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The Science Of Modern Welding
Mar 13, 2016

Many people think of welding as just another industrial job, like operating a jackhammer or a fork lift. But modern welding is much more than that. Welding is an art, and a science, and a high-paying career all in one.


At its essence, welding is the joining of two materials, usually metals or thermoplastics. This is generally accomplished by melting the two pieces of material to be joined, and adding a filler material to produce a molten pool, known as the weld pool.


Once the welding arc is removed the pool cools, forming a joint between the two workpieces that is both strong and highly durable.


This welding process can be accomplished by a number of different methods. One primary difference in these methods is the energy source used for welding - an electric arc, gas flame, laser, even ultrasound waves.


Another distinction in welding is the process by which the weld pool is formed. Gas Tungsten Arc Welding (GTAW) - more commonly referred to as TIG (tungsten inert gas) welding - is an arc welding process that uses a nonconsumable tungsten electrode to produce the weld. In TIG welding, a shielding gas is used to protect the weld area against atmospheric contamination.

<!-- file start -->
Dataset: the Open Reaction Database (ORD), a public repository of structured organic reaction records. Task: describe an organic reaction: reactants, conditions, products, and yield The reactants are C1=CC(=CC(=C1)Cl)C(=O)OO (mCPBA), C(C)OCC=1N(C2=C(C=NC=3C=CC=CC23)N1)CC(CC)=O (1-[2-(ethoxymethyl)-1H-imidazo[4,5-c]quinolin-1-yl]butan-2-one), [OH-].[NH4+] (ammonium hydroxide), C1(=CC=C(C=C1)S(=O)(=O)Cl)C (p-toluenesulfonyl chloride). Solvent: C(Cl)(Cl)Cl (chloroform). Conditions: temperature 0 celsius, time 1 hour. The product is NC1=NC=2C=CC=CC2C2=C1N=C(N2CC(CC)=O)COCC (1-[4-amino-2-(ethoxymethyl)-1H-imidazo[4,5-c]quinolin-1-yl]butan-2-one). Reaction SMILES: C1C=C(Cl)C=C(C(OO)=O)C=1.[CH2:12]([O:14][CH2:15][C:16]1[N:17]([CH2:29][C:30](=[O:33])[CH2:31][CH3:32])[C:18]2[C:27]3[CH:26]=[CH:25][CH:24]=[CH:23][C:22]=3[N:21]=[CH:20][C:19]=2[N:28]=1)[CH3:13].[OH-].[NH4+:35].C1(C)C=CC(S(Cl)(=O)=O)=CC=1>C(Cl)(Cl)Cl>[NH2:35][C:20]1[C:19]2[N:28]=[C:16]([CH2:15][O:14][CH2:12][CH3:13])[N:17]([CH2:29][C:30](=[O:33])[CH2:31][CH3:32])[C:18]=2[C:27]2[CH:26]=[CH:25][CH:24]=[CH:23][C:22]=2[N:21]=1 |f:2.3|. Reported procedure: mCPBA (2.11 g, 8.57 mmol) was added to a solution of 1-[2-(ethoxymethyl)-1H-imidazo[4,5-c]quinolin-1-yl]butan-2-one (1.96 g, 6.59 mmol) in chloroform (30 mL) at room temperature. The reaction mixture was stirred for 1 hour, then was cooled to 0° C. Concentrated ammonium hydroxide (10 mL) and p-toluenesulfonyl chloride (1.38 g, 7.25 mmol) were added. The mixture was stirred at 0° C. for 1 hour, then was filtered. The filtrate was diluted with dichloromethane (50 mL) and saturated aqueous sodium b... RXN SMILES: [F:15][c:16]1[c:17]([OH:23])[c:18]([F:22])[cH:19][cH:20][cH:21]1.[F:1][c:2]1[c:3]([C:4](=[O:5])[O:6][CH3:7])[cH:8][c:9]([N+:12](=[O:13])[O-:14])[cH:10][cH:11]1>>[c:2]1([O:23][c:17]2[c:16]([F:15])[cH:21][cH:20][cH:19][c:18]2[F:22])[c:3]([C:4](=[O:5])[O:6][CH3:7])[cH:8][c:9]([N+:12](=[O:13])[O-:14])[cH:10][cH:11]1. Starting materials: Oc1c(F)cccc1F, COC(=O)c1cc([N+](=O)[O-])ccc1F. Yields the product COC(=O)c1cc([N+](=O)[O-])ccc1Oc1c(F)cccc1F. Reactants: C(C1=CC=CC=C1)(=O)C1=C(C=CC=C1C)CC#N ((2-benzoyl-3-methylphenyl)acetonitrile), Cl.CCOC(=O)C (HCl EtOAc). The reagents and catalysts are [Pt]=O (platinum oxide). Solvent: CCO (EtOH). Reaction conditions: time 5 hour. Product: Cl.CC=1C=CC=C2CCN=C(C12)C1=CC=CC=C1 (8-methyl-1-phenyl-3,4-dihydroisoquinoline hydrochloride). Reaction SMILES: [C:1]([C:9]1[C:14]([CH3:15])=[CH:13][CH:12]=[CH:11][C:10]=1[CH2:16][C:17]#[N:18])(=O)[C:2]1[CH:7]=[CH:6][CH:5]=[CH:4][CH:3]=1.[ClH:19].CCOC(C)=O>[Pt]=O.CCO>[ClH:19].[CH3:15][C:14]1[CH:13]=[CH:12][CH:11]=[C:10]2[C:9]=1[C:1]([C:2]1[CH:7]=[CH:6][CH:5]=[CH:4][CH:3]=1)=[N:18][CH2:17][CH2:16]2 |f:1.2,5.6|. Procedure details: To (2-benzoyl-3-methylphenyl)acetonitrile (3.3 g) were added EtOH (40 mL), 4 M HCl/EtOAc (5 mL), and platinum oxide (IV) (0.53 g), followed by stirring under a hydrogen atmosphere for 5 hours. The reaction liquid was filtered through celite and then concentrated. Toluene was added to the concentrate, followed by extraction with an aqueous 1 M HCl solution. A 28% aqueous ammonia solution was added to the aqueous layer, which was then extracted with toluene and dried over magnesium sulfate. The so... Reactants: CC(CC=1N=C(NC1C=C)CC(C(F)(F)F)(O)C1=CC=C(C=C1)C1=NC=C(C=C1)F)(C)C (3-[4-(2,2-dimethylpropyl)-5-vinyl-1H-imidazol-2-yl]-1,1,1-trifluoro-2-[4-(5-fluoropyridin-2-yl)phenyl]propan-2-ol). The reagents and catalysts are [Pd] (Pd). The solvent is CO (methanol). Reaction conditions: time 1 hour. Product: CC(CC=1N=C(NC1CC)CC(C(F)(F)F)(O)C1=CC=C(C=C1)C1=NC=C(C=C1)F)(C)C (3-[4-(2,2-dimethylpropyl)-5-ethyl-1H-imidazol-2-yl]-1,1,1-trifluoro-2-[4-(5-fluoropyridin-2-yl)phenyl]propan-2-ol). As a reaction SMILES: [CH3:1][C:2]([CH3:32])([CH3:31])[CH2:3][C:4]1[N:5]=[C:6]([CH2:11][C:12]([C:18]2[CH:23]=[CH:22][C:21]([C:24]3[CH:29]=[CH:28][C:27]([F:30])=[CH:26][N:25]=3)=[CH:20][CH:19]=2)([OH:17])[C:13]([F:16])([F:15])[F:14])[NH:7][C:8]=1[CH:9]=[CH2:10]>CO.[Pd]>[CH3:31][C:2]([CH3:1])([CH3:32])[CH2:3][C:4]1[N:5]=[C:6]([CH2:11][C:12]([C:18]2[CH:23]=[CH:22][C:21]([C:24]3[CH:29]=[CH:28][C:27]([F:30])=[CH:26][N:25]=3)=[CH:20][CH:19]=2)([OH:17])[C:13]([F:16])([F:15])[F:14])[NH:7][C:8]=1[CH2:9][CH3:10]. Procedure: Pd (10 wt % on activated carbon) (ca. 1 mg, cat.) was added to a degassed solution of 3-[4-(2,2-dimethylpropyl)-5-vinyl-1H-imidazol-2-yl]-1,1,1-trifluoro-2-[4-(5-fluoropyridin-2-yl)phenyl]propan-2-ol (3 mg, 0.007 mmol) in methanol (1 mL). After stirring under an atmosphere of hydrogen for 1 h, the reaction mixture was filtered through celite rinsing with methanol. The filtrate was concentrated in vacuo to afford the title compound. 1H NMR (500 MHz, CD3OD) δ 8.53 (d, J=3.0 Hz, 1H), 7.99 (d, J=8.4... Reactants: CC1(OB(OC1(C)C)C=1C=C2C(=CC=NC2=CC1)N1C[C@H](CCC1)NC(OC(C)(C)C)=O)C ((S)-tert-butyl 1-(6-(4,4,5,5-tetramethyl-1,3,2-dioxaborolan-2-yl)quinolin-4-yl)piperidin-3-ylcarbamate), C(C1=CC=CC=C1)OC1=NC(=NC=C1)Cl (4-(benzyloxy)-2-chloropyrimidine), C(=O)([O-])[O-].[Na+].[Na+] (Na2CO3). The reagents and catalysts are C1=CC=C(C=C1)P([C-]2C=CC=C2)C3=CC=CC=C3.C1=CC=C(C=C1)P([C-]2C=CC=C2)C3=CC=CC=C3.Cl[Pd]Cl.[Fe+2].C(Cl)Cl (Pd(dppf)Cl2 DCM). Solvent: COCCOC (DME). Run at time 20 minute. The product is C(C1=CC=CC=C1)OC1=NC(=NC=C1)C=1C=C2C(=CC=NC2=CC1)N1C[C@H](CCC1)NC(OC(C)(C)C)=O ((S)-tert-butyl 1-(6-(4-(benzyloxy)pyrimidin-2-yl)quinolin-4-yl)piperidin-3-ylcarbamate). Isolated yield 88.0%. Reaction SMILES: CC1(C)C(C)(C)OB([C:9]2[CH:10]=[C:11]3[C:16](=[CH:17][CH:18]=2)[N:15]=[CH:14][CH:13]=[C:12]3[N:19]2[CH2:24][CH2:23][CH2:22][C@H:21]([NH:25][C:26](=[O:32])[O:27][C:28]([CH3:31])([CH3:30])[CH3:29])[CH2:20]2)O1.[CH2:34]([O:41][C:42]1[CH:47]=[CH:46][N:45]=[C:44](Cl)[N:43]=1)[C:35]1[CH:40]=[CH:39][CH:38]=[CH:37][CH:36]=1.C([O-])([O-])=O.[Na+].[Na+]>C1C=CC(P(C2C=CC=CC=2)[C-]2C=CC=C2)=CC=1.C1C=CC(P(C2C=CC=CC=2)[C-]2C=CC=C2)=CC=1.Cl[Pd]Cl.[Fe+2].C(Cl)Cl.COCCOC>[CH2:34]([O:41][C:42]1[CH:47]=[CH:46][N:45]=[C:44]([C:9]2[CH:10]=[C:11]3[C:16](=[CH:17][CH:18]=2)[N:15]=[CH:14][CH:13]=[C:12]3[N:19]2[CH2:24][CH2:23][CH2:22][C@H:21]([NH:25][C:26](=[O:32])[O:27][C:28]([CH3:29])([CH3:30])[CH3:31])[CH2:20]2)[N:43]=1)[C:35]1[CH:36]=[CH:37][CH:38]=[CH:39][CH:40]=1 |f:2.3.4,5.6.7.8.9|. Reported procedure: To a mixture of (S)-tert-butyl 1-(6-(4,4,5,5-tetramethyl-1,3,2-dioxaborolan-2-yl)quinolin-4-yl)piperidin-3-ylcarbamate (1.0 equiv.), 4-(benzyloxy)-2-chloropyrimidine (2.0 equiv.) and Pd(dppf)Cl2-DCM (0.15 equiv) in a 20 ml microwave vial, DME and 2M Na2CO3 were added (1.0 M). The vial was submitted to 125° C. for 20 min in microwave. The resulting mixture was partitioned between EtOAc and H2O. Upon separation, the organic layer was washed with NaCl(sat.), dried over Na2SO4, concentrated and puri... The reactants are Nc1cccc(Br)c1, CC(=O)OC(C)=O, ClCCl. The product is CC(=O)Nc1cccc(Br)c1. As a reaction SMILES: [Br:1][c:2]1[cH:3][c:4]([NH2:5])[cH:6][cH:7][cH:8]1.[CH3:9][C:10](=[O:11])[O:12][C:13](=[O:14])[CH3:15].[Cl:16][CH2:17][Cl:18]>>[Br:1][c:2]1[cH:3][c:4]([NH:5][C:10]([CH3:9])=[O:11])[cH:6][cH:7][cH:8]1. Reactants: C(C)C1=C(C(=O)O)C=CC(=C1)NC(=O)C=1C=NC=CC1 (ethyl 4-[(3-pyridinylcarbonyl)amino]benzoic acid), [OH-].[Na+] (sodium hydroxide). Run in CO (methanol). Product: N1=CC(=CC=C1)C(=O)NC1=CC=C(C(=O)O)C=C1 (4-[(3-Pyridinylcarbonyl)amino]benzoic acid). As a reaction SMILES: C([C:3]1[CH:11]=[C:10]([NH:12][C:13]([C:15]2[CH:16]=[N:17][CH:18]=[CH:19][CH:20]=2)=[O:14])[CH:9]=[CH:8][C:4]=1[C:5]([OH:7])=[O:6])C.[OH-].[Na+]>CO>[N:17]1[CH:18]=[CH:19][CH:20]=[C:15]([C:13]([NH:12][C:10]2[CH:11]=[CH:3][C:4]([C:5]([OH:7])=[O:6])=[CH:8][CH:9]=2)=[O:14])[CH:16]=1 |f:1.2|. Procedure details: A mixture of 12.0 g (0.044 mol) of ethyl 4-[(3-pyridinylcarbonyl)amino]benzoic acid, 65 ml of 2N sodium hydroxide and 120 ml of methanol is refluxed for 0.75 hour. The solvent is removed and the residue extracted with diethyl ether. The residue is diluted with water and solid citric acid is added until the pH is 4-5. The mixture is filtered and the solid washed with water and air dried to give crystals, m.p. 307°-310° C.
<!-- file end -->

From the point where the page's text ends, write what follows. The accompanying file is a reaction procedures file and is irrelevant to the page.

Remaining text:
Energy is supplied by a constant-current welding power supply, and the end result is a conduction of highly-ionized gas and metal vapors (also known as plasma) across the welding arc.


Another popular category is Gas Metal Arc Welding, or GMAW. This process is more commonly referred to as MIG (metal inert gas) welding, where a welding gun is used to administer a wire electrode and shielding gas to the welding arc. Power is usually supplied by a direct current, constant-voltage power supply, but AC or constant current systems can also be used.


Stick welding is another welding process that’s commonly used by today’s welders. Also known as SMAW (shielded metal arc welding), stick welding uses a strong electric current to produce an arc between the welding material and a consumable electric rod (ie the stick). The rod is made of steel, and is coated with a flux material that vaporizes into CO2 gas that forms a protective barrier around the weld pool.


These are the primary forms of modern welding, although there are others, including oxy acetylene gas, laser welding, and plasma cutters.